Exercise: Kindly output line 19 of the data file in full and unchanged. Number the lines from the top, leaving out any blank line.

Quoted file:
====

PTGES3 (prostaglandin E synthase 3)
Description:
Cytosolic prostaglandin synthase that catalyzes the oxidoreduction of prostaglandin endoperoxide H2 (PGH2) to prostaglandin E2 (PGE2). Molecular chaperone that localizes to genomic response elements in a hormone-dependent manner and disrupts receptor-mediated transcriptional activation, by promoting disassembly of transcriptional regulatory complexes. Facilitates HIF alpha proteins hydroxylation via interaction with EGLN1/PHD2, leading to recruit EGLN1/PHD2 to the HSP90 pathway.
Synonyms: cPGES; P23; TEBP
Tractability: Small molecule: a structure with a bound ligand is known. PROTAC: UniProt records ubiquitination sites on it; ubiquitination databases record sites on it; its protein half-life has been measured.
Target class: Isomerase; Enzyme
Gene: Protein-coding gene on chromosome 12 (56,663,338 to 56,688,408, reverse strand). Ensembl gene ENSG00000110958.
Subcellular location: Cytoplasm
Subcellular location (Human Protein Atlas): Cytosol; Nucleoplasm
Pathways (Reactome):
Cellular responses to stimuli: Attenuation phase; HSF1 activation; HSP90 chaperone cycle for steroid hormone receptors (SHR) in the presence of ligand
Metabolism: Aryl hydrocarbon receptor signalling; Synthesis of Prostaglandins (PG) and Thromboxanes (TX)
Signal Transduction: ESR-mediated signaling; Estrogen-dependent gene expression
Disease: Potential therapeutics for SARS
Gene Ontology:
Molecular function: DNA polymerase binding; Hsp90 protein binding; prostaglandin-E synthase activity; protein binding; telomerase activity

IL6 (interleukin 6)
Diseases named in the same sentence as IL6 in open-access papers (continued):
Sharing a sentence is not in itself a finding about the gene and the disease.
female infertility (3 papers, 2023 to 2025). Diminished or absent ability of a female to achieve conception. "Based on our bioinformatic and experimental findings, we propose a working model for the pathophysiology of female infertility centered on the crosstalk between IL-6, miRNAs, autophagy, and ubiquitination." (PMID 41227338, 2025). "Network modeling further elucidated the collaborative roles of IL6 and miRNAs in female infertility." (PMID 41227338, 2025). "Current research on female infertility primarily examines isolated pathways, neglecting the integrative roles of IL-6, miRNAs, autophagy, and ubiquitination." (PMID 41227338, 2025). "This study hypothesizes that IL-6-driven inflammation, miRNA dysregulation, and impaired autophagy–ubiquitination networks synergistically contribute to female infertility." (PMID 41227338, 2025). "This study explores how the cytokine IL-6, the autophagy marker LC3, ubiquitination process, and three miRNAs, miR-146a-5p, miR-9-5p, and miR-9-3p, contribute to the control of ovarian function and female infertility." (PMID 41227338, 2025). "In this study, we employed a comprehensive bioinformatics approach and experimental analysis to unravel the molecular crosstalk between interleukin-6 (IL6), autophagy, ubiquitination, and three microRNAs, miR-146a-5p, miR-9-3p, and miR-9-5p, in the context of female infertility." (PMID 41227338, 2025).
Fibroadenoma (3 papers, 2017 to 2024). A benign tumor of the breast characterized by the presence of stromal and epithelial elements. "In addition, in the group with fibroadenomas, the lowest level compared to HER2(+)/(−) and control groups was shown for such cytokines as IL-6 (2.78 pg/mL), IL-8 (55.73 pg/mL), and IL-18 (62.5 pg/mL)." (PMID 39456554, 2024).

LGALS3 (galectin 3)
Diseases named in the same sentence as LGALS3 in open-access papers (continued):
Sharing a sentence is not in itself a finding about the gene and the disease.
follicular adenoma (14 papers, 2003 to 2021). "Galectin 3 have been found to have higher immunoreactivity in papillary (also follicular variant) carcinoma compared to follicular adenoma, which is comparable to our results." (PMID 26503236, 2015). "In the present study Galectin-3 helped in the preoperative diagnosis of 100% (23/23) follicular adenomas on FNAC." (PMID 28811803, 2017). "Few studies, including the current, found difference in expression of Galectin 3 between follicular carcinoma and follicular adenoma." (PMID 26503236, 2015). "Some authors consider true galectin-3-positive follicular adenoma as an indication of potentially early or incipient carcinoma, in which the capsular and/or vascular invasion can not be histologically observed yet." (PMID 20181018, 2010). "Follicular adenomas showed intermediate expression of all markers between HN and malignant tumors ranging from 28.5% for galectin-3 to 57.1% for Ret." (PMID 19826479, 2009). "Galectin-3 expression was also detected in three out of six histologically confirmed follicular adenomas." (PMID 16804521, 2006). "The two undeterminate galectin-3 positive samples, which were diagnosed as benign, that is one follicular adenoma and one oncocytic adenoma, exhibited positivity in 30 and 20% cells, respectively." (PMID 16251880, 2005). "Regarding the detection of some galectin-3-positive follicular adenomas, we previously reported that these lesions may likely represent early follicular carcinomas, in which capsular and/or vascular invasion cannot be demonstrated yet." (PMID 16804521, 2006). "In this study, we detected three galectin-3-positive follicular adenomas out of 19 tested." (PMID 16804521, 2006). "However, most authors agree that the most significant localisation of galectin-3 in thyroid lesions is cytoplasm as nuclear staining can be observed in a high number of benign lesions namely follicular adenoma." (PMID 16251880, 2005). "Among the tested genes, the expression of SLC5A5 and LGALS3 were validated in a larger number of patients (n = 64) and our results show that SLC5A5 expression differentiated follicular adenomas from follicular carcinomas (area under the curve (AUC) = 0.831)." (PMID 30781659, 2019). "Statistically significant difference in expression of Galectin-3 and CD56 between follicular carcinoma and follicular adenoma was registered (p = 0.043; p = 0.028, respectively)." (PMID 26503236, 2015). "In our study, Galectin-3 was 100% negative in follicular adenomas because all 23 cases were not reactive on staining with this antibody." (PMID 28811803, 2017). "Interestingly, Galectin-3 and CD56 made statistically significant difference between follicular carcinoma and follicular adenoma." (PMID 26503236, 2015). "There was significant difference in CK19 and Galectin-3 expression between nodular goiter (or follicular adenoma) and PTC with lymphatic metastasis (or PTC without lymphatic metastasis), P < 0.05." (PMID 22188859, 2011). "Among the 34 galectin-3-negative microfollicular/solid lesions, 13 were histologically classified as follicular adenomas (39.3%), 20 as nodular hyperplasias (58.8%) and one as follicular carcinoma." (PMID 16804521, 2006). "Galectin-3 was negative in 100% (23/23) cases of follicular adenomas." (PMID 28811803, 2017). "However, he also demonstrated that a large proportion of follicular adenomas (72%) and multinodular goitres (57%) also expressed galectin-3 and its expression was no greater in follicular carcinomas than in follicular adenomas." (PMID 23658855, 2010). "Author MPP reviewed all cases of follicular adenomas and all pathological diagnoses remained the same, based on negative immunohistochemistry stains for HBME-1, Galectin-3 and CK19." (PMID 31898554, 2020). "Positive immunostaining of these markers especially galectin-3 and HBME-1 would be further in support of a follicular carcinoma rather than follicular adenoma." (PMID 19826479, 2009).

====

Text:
Sharing a sentence is not in itself a finding about the gene and the disease.